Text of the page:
- Remote working considerations for employees working in other countries for Ireland office from a legal and tax perspective
- A clear, transparent tax credit based on costs
- Update the tax code so that PPR (principal private residence CGT relief) isn’t diminished because home used for hybrid/remote working
- The setting up of community remote working hubs in small towns and villages where a desk can be rented online for a few hours or ad hoc days so that social isolation for remote workers can be mitigated.
60% of respondents believe the Irish government should be doing more to help them become more environmentally sustainable. 70% of respondents plan to invest in ESG initiatives (Environmental, Social, and Governance) in 2021
The CETA Trade Deal
84% of respondents indicated that they feel that CETA should be a priority – a major trade deal between Canada and the EU that will lift a number of barriers to trade between both economies. The Ireland Canada Business Association has been campaigning strongly for CETA’s ratification by government, as failure to do so will hamper Ireland’s post-Covid recovery and send the wrong signal to other investors about Ireland’s openness to doing business.
Last year alone, Ireland enjoyed a trade surplus of €1.7bn with Canada, with €2.1bn of Irish goods being exported to the country. There is no Irish businessperson who, if they were making €1.7 bn more than their partner as the result of a provisional agreement, would not formalize that agreement as quickly as possible.
Fifteen other Members States have already ratified CETA, leaving Ireland in the position of now playing catch-up with its EU counterparts.
Chris Collenette, Chair of the Ireland Canada Business Association:
“Our survey clearly shows how committed our members are to staying and investing in Ireland, despite the challenges of the Covid pandemic. These major multinationals want to continue to provide employment, increase wages and build economic and cultural bonds between our two nations. And with Brexit, the strong performance of the CETA trade agreement so far, and the opening of dedicated IDA and Enterprise Ireland offices in Canada, the opportunities for Ireland are immense.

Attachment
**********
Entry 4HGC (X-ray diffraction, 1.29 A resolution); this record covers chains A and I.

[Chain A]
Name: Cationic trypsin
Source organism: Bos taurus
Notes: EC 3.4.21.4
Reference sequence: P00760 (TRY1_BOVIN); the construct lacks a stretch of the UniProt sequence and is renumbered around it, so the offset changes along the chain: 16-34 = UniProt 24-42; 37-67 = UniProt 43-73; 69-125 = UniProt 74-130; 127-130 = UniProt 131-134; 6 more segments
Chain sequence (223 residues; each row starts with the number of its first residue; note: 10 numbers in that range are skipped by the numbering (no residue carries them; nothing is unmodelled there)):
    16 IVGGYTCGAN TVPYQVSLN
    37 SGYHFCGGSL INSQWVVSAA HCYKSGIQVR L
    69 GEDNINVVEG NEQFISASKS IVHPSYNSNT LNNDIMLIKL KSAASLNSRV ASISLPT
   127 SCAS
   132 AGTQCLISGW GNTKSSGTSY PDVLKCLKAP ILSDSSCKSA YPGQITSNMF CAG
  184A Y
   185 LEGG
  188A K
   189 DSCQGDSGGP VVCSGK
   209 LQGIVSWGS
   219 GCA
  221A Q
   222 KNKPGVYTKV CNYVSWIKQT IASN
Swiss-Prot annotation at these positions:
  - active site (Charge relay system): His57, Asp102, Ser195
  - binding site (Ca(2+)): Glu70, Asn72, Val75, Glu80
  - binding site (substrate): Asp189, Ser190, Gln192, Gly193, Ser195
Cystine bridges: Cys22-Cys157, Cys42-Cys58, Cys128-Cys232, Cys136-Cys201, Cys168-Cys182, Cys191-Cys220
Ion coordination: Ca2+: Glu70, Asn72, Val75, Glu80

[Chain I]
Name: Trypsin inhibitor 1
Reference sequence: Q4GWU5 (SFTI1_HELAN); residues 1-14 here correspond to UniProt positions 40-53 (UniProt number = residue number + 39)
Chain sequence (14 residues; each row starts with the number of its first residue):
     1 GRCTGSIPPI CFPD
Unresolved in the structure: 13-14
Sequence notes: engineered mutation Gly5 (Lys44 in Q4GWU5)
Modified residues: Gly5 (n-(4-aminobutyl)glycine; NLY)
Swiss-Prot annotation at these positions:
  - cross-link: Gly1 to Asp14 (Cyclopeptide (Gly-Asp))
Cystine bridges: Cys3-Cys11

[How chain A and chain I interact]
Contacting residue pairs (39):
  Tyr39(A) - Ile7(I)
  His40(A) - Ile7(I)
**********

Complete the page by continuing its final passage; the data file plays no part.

But in order to continue to grow in Ireland, Canadian multinationals need a competitive business environment and their Irish workforces need greater support. Our members have identified lack of housing, cost of living, and competition for talent as major barriers to growth, and would also like to see more support from government in challenging areas like environmental sustainability and facilitating remote working among staff.
The Ireland Canada Business Association believes that, by addressing these key issues on a national level, Ireland can take advantage of the huge economic opportunities we have as a result of our unique position as the gateway to Europe.”
Chris Collenette is available for further comment and interview on 086 6021736
Further Info: Patrick Haughey, ICBA Media Relations 087 2394054
About the ICBA:
The ICBA is the voice of the Ireland Canada Business community. Our membership is composed of chief executives and senior management of Canada’s leading enterprises who have located their European operations in Ireland. Since 1978 we have been connecting executives and organizations in Canada and Ireland for the purpose of bilateral investment, trade and entrepreneurship. As a membership organization, our members make our mission possible. They span over 20 business sectors and directly and indirectly support more than 20,000 jobs across the country and hundreds of small businesses. Our partnerships with the Canadian Embassy and the Ireland Canada Chambers informs our work.